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5 Creepy Crawlies People Love to Eat

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Imagine a place where in addition to the usual Meat and Fish categories on a dinner menu, you had your choice from Insects and Amphibians. If you grew up with it, you probably wouldn't think it unusual in the slightest. In fact, some 1,700 species of bugs are eaten in more than 100 countries around the world.

That's what the waiter at Typhoon restaurant in Santa Monica told me when he saw my jaw drop into my lap upon scanning their menu (ants, sea worms, and frogs' legs are just a few of the delicacies they feature). And no, I wasn't really feeling squeamish, just taken by surprise. Of course, I knew insects were consumed back in ancient Greece and Rome. In fact, the 1st century Roman scholar Pliny wrote that aristocrats enjoyed beetle larvae. And in one of his writings, Aristotle described the ideal time to harvest cicadas for the best taste.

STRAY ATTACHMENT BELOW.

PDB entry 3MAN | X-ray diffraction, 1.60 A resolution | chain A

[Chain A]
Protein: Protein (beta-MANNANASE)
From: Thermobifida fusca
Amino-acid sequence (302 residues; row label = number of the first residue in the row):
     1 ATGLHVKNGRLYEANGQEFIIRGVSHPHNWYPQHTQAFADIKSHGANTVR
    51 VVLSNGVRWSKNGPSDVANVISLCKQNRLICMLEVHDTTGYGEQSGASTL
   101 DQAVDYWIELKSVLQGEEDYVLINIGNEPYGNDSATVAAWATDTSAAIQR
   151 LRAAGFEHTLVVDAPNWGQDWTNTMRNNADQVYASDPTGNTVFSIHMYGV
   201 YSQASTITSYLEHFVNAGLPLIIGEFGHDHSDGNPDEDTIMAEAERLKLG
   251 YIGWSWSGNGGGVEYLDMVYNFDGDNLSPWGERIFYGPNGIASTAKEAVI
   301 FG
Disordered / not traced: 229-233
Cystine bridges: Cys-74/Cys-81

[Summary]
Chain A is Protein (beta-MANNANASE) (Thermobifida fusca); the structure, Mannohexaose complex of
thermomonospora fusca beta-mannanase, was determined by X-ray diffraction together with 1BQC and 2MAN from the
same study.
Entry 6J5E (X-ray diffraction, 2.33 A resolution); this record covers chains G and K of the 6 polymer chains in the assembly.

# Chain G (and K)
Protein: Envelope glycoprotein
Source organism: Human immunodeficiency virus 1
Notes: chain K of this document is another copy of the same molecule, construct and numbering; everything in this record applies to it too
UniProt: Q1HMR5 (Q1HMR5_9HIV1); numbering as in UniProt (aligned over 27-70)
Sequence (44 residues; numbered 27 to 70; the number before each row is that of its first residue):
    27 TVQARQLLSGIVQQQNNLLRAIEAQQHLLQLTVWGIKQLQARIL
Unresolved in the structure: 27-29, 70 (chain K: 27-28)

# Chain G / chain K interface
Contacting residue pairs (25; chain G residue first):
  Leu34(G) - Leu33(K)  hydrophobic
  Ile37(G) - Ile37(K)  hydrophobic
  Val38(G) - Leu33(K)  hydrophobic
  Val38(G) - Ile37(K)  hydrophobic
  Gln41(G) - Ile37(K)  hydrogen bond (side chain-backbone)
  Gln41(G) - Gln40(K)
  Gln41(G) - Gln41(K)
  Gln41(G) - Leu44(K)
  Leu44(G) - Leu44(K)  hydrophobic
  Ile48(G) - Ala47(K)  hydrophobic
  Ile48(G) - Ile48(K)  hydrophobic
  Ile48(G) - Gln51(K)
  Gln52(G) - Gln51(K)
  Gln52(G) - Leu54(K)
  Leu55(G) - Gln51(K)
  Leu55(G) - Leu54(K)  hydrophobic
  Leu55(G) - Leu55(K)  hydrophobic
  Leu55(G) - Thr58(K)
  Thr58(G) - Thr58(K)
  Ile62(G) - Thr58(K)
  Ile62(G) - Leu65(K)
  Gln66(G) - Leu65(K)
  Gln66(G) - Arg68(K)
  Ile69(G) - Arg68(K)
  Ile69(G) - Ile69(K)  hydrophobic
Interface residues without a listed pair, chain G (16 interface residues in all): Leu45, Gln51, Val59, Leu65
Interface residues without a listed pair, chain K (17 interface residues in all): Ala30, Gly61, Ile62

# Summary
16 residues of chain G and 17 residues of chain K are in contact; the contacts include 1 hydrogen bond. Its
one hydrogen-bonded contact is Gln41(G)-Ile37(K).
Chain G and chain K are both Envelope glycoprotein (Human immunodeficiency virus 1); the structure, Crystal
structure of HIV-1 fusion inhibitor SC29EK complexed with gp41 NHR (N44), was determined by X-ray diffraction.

And, sure, I'd heard about people eating dogs in parts of China (check out this vid here for proof—however, not for the faint-of-heart). And, sure, I even know people right here in this country who like to eat things like turtle soup, or shark (thresher shark sandwiches are a staple at this Naples, Florida restaurant), but the items on Typhoon's menu really knocked the wind out of me for a second. And made me curious as to what else I could find on some menus around the world. Here are the results:

1. Scorpions